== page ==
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Foster W. Cline, MD is a child psychiatrist and co-founder of Love and Logic®. Lisa C. Greene is a parent educator and mom of two children with cystic fibrosis. Together they have written the award-winning book “Parenting Children with Health Issues."Visit  www.ParentingChildrenWithHealthIssues.com

Copyright by Foster Cline, MD and Lisa Greene. All rights reserved.

PART 5 OF 5: Shares How to Teach Kids Responsibility: The Five Essential E’s: ENCOURAGEMENT! 

This blog is the last in our five-part series about how to teach children to be responsible. The Five Essential E's form the foundation of effective parenting and include Example, Experience, Empathy, Expectations, and Encouragement. This week, we'll discuss Encouragement.

When times are tough or when our children face tough times, it’s natural for everyone to feel discouraged. However, encouragement and discouragement are both contagious! When we effectively show our children encouragement, we will help them to cope better with their challenges including medical situations  and other special needs.

Encouragement includes an overall “You can do it!” attitude. It's how we treat and act towards our children. Are we full of smiles and high-fives or frowns and put-downs? Are we more focused on what our kids do right? Or what they do wrong?

Encouragement is also how we talk to our kids when they do something we like. It's a specific way of using positive words. Normally, we think encouragement means saying things like, “I am so proud of you!” or "Good job!" but in reality, this is praise.

Parents can easily get caught in the praise trap because it makes us feel good when our kids feel good.  And praise does make our kids feel good in the moment, especially when kids are little. But we have to be careful with praise. Excessive praise causes problems including raising a praise junkie! We want children to do good things and feel good about themselves because it pleases them rather than always looking for outside approval from others.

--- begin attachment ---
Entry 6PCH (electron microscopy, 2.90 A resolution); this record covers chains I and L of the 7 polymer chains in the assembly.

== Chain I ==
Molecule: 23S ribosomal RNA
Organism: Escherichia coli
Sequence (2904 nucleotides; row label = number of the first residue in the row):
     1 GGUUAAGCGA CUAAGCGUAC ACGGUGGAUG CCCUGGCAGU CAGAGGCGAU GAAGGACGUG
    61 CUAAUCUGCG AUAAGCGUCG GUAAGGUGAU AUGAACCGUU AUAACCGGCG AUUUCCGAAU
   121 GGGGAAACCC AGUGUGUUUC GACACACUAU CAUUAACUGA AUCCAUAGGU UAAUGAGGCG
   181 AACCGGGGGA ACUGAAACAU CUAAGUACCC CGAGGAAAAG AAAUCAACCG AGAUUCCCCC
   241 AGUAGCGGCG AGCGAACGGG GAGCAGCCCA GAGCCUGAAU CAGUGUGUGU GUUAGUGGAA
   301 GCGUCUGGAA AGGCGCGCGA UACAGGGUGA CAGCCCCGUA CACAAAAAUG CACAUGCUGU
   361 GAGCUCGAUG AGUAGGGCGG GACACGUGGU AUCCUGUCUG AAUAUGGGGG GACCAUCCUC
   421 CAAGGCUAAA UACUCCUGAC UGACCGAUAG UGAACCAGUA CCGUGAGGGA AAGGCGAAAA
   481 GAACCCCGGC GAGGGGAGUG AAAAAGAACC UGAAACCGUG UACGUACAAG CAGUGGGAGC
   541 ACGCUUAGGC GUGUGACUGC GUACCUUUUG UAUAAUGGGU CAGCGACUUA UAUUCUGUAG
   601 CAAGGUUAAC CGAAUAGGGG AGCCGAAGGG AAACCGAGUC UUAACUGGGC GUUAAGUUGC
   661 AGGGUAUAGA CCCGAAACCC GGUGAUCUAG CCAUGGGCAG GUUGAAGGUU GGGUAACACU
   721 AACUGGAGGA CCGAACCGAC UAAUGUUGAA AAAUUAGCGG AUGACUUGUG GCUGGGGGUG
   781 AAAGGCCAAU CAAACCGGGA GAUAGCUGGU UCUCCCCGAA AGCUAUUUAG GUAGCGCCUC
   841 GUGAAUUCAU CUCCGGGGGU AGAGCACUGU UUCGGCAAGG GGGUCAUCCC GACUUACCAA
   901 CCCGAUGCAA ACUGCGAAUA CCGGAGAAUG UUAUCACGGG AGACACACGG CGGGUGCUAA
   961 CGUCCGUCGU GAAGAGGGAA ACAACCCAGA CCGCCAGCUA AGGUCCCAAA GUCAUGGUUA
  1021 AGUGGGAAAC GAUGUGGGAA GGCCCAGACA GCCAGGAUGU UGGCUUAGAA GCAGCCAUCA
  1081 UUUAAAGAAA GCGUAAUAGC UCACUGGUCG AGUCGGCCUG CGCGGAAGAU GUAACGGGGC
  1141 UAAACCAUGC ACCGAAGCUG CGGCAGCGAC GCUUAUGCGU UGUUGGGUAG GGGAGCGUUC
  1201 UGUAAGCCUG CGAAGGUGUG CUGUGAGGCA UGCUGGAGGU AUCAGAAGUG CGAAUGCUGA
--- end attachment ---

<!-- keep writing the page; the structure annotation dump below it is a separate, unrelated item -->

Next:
Parents also like to use praise as a way to motivate our kids to do what we want them to do. It's kind of like giving them a reward. Again, that's fine when kids are little and not over-used. But praise can easily turn into a bribe just like rewards can. When children only do the right thing for the praise or the treat or the "reward", then it becomes a bribe and this can become dangerous especially where medical care is concerned. Again, we want to raise children who make good choices because it's the best thing for them, not for a reward, bribe or praise.

So, instead of using praise, we can ask questions to help our children self-evaluate. For example, instead of saying “I am proud of you for remembering to take your medication,” we can say, “Wow! How do you manage to always remember to take your medicine on time?” This causes children to think, encourages them to be proud of themselves, and naturally motivates them to continue to take good care of themselves. Our book, "Parenting Children with Health Issues" by Cline and Greene discusses this in depth and gives many more examples.  

So there you have it: The Five Essential E's! The keys to raising confident, respectful, responsible children who make good decisions and feel good about themselves from the inside out rather than the outside in.

Watch a video of Dr. Cline and Lisa Greene discussing Encouragement.

https://www.youtube.com/watch?v=Sfv0wPISk6U

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Foster W. Cline, MD is a child psychiatrist and co-founder of Love and Logic®. Lisa C. Greene is a parent educator and mom of two children with cystic fibrosis. Together they have written the award-winning book “Parenting Children with Health Issues."Visit  www.ParentingChildrenWithHealthIssues.com

Copyright by Foster Cline, MD and Lisa Greene. All rights reserved.